After coming to consensus on what we hoped to achieve with a trust class (transfer at a higher level of understanding, individual action planning), the Institute decided to facilitate the Speed of Trust simulation to help learners discover trust’s value, engage in trust predicaments, reflect on personal trust and enable learners to build a business case for trust in all aspects of life. I interviewed Bill Wilder, the director of the Life Cycle Institute, to get another perspective on why the Institute chose a one-day Speed of Trust simulation as the format for teaching trust to clients. Here’s how he answered these questions:


Question: Why did the Life Cycle Institute choose to teach a course on trust?

Answer: Trust has a direct impact on performance and cost. When clients ask us to help them with performance improvement, we often find that it isn’t technical or process issues that are holding them back. It is cultural, often trust issues. The lack of trust comes with a cost that can be quantified in terms of time and money.


The statistics on trust today are alarming. Half of all marriages end in divorce and only 36 percent of employees believe their leaders act with honesty and integrity. Stephen M.R. Covey’s Speed of Trust offers specific behaviors that build trust to deliver tangible results.


Q: What about the simulation format appealed to the Life Cycle Institute?

A: Simulations mean that I experience applying the behaviors in realistic conditions. It goes back to that old adage “what I hear, I forget; what I see, I remember; what I do, I understand.” The simulation helps me understand how to build trust. We wanted to offer a learning experience that provides a way to discover and internalize these behaviors. A simulation is the way to achieve this.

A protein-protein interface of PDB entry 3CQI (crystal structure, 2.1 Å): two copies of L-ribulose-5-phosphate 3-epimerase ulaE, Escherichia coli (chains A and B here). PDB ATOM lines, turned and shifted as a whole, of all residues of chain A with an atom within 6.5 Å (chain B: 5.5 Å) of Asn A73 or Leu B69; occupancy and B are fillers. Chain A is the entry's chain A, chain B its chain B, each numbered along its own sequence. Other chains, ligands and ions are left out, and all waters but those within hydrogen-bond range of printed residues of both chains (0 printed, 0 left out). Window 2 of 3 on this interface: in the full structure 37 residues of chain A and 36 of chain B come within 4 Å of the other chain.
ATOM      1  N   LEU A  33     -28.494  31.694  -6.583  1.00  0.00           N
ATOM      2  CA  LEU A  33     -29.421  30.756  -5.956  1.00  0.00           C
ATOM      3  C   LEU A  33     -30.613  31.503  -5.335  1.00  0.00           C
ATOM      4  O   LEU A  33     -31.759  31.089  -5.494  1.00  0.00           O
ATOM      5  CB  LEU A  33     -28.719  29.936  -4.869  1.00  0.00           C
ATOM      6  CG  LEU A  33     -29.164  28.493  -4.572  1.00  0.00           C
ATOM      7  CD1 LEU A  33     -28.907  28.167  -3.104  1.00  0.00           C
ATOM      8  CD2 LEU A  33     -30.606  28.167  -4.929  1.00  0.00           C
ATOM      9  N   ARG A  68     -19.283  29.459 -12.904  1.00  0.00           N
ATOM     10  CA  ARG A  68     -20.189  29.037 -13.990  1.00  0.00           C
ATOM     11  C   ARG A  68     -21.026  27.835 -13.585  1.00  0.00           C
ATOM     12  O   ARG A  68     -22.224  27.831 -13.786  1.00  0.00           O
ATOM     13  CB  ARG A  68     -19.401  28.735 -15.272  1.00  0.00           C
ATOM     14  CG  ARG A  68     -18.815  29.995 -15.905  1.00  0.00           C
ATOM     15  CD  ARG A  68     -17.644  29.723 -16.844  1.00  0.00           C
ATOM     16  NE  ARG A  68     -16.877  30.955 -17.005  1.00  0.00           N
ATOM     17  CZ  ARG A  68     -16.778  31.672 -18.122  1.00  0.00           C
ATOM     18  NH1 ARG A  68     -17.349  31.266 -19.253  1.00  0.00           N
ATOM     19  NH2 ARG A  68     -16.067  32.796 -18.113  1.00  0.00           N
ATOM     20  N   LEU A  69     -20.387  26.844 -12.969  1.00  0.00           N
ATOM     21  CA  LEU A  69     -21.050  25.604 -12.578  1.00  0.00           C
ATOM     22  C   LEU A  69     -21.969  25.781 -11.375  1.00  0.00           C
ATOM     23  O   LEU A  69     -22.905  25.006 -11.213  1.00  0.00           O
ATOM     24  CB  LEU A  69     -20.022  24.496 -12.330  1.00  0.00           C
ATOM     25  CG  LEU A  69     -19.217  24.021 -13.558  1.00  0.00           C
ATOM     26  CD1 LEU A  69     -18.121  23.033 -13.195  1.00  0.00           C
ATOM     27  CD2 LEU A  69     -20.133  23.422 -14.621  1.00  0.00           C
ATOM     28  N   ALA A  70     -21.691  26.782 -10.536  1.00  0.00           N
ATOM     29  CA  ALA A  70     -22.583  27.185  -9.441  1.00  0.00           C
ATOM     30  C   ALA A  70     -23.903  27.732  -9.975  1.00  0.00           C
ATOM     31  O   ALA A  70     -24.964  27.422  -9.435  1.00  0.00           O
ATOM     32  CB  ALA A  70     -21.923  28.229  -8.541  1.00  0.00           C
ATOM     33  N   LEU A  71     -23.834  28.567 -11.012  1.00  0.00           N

Q: Can you give us a brief description of the day-long class?

A: When participants enter the room, they sit at tables in teams of four. Each table leads a team. The challenge is to 1) manage a project to market on time and within budget; and 2) to build a high-trust culture. The table groups face scenarios and decisions where they must determine the impact on their relationship with each team member, stakeholder and on project time and budget. A key message in the program is that trust always impacts two quantifiable outcomes: speed and cost. Cost is measured in financial terms and in terms of personal energy and resource usage. The day is an intensive look at trust and how it affects every aspect of our lives. As trust increases, speed increases and cost decreases. Conversely, as trust decreases, speed decreases and cost increases.


The Life Cycle Institute has taken a unique approach to teaching trust through a simulation versus a traditional classroom-based course. Because this approach utilizes real-life scenarios and difficult decision-making activities with rich debriefing opportunities, the Speed of Trust Simulation is high-impact learning that produces results.



Covey, Stephen M.R., Speed of Trust (New York: Free Press, 2006), pg.1, 11

Webster.com, accessed 10-19-09

NTSA http://www.trainingsystems.org/publications/simulation/roi_effici.cfm, accessed 10-20-09

Wikipedia.org, accessed 10-20-09